I have some experience with using Selenium and Python to set up testing frameworks for web applications using the Page Object pattern. However, my current employer wishes to keep all of our tests within TestComplete. I was wondering if it's possible to use the Page Object Model with TestCompelete. I can think of the following two ways of going about this - but I'm unsure if they work in practice.
Create PageObjects inside of TestComplete in either Python or using
the Record/Play tool, and then write a series of test suites using
these Page Objects.
Create a Page Object Model framework outside of TestComplete using
Python and Selenium, and then import this into TestComplete, where I
would write a series of test suites using methods created via this
Any advice or stories on successfully/unsuccessfully implementing the Page Object Model in TestComplete would be appreciated too.
Yes, you can use the Page Object model with TestComplete. You can use Selenium, or you can learn how TestComplete's web object model works and use that instead. If you haven't already done so, I'd recommend reading SmartBear's documentation on the topic.
Some of the things you will need to consider:
To use Selenium, you would need to work out how to reference the Selenium .dll files and manually build the reference into your test projects. My experience with TestComplete and third-party .dll files is that it's a lot easier to work with TestComplete's built-in functionality
TestComplete's web control management is extremely easy to work with. I strongly recommend using it rather than Selenium, then using TestComplete's aliasing ability to define simple named aliases for the controls you are interacting with. That way, if something changes you don't need to make any code changes: just update your mapped alias.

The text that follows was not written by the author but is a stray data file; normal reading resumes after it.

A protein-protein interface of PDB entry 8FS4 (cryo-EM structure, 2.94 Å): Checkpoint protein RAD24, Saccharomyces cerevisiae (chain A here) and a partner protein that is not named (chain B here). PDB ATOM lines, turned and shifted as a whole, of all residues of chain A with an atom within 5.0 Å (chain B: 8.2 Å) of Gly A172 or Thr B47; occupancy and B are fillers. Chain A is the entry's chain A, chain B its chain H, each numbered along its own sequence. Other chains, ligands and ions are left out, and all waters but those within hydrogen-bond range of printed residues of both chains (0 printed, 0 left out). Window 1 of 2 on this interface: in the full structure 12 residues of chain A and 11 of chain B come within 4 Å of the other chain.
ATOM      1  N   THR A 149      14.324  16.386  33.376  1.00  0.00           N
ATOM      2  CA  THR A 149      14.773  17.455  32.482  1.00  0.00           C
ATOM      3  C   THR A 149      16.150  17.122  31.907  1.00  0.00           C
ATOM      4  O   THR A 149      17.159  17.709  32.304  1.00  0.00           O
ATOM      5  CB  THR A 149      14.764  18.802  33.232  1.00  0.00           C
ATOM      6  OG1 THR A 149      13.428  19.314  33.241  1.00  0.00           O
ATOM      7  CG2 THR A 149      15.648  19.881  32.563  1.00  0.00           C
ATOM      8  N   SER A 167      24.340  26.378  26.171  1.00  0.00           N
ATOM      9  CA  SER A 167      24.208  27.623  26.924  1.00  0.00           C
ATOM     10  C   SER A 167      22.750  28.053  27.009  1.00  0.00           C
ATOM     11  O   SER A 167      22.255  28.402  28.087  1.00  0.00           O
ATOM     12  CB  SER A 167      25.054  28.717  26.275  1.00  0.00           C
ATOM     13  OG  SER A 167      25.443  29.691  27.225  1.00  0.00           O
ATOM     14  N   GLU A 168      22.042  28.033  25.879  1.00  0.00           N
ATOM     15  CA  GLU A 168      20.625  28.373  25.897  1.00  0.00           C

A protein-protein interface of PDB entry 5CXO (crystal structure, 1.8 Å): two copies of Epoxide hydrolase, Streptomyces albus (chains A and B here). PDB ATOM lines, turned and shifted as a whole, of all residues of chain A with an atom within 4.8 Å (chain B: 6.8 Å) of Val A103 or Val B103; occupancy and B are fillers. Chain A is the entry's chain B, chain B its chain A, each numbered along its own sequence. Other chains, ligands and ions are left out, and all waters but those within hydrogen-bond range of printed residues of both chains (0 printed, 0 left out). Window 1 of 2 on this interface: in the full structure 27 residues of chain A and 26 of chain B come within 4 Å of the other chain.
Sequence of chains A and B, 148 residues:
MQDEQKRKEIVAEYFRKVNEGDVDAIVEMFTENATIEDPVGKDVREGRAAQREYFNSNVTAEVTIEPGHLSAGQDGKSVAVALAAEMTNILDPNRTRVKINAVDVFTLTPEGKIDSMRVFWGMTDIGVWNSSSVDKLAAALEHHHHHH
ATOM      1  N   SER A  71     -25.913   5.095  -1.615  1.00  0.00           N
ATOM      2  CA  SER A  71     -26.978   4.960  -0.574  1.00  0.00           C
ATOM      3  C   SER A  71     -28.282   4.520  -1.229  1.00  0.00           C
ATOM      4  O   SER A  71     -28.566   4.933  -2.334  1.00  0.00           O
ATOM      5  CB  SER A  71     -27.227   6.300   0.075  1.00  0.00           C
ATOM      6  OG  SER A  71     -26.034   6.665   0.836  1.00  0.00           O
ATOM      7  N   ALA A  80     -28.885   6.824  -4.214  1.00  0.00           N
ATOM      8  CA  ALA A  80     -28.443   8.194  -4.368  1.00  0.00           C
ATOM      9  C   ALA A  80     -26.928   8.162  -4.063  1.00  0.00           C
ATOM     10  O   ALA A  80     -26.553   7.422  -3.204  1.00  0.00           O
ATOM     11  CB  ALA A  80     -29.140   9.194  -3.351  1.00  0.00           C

I recommend using the Record/Play tool only to locate your objects and components.
A general TestComplete caveat: you will need to make sure you are not running your scripts headless. The tool requires an active GUI interface. The method I've seen used effectively is to use TestComplete's light-weight execution engine (TestExecute) to run on remote systems, and check progress by one or more of:
Setting up the remote system with a lightweight VNC server and connecting to it using a VNC client.
If the remote system is on a virtual machine server, using the VM client connection tools to check it.
Exporting test logs to a shared network location for checking.
Adding a scripted wrap up routine to collate and email script results at the end of a run.